When a producer wants to use an existing musical composition in a network television program or weekly series, permission must, with few exceptions, be secured from the music publisher who owns the song. The producer or music supervisor of the show will decide what song they want to use in the program and the scene in which it will appear, how the song will be used (e.g., background vocal or instrumental, sung by a character on camera, over the opening or ending credits), and the media needed (e.g., free television, pay television, subscription television, pay-per-view, or basic cable).
The producer or its "music clearance" representative will then contact the publisher of the composition, describe the context of the program and particular scene in which the song will be used; ask for a specified period of time to use the song in the program (usually from 5 years to life of copyright), negotiate a fee, and then sign what is known in the television business as a "synchronization license."
In most cases, the "synch license" is signed after the first broadcast of the program, but the negotiations and securing of permission to use a song virtually always occur prior to putting the song in the program or, at the latest, prior to the initial broadcast date.
Many television programs secure price quotations from music publishers for the use of songs either during the scriptwriting stages of a project or immediately after a final script for an episode has been approved. Some weekly series, however, clear music while scenes are being shot or, because of impromptu ad-libs during taping, last-minute additions, or editing delays, a few days prior to actual broadcast and sometimes even after the airing.
Fees depend on a number of factors, including the music budget for the program, whether the song is a well-known standard or current hit as opposed to a new song in need of exposure, the song's importance to the series episode and the particular scene in which it is performed, the number of times it is used in the program and the manner of the use (e.g., background music from a jukebox or sung by a character on camera), and the song's remaining copyright life.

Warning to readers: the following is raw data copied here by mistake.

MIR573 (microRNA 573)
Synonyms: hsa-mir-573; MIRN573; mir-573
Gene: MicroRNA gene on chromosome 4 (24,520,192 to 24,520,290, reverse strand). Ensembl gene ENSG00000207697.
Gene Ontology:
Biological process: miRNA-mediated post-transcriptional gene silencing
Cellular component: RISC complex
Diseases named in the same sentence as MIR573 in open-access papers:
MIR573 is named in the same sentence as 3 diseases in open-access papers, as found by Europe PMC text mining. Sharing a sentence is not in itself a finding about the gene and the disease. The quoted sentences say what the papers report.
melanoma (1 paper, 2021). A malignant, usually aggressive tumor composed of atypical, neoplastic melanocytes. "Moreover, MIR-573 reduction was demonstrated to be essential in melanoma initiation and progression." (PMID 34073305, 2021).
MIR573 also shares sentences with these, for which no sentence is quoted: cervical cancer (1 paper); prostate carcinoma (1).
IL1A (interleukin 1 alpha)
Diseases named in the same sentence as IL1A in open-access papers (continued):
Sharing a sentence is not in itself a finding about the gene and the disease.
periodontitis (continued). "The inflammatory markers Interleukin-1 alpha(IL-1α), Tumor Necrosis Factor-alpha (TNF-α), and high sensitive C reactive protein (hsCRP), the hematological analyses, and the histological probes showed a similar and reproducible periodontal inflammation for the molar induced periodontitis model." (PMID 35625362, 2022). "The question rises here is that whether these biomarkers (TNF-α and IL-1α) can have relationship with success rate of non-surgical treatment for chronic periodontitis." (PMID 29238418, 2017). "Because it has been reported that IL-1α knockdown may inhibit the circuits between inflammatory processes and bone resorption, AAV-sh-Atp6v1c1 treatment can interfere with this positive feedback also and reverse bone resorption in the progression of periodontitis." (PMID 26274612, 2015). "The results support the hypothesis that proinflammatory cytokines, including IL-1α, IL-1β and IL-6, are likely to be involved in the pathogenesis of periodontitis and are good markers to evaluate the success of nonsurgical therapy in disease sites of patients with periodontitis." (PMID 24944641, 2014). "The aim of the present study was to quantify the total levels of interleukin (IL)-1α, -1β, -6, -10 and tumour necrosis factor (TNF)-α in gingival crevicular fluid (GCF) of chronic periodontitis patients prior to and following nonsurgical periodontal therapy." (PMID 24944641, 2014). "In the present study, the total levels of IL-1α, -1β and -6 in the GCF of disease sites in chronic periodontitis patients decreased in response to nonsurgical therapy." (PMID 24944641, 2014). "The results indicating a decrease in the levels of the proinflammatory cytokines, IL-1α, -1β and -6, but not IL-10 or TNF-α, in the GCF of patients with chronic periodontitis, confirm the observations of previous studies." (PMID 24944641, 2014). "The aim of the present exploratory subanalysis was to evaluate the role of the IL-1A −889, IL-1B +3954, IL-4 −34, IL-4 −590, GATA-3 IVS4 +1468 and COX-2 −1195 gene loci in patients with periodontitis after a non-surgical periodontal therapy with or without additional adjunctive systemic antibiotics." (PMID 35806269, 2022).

In addition to the length of the term of the license, the actual timing of the song's use is also important in negotiating a fee. For example, if the duration of the song used in the program is less than a full or substantial usage (30 seconds or less), then the fees charged by many publishers may be reduced. But if the song is a recognizable hit or standard and the use is important to the context of a particular scene (such as a main character singing the song on camera or a background mood use that is essential to the plot of the episode or series), there usually is no reduction in the synchronization fee even if only 15 to 30 seconds are actually used.
Under a free television synchronization license, the music publisher gives a series producer the right to include a musical composition in a particular television program and to sell that program to any station in the world without any further payment. For example, the series can be sold to a television network for early-morning, primetime or late-night airing and unlimited repeats, to syndication, or on a station-by-station basis during the term of the license, with the only conditions being that the television stations showing the series do not charge their viewers a fee to watch the program and that they have a valid performance license, which permits them to broadcast the music contained in the episode or series.
As to network series, many producers will ask for an "all television" synchronization license, usually for the life of copyright of the composition being used. Since this type of license is all-encompassing, fees for the use of known songs in major series usually range from $6,000 to over $10,000 for synchronization rights; fees which do not cover any home video option rights.